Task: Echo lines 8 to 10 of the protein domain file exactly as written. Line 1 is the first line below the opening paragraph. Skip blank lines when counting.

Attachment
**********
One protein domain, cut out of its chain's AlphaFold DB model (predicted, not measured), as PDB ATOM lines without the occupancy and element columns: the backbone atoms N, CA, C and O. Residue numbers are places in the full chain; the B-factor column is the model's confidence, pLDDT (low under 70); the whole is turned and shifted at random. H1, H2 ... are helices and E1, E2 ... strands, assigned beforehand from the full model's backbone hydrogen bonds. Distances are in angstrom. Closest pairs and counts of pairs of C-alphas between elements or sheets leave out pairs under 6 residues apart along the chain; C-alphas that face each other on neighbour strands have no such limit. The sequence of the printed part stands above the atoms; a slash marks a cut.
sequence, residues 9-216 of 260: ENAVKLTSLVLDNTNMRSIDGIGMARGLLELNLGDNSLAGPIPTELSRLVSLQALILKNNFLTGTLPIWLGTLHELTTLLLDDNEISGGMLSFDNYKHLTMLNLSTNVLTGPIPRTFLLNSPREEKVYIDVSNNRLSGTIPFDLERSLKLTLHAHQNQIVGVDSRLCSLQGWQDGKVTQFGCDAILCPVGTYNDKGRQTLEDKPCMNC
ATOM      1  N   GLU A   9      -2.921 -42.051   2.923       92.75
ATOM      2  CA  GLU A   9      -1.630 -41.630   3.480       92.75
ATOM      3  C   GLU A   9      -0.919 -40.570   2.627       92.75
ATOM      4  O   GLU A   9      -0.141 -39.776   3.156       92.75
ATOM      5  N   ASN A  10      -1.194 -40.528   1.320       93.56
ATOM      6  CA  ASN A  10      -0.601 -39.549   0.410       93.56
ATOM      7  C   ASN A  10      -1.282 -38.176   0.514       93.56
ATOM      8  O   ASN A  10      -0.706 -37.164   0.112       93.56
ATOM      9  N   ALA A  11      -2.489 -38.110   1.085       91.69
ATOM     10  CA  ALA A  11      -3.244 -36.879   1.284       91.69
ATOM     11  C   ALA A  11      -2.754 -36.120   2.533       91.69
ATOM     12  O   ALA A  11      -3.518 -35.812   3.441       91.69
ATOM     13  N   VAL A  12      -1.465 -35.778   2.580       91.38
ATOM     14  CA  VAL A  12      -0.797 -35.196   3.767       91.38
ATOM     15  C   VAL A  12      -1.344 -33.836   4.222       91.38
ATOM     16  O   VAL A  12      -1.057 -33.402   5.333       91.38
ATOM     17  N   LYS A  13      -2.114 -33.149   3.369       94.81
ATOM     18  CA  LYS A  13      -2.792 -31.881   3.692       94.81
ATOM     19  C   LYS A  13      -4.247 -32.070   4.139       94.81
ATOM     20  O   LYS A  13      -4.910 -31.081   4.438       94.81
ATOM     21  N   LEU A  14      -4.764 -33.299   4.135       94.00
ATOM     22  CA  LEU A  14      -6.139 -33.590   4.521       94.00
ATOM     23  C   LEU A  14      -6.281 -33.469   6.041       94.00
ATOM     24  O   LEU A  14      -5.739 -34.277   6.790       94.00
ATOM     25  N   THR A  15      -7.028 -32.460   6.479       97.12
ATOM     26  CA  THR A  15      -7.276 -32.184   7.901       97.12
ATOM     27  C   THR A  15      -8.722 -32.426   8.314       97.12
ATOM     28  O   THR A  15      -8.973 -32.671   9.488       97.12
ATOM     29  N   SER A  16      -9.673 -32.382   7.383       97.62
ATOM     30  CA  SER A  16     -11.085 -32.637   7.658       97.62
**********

ATOM      7  C   ASN A  10      -1.282 -38.176   0.514       93.56
ATOM      8  O   ASN A  10      -0.706 -37.164   0.112       93.56
ATOM      9  N   ALA A  11      -2.489 -38.110   1.085       91.69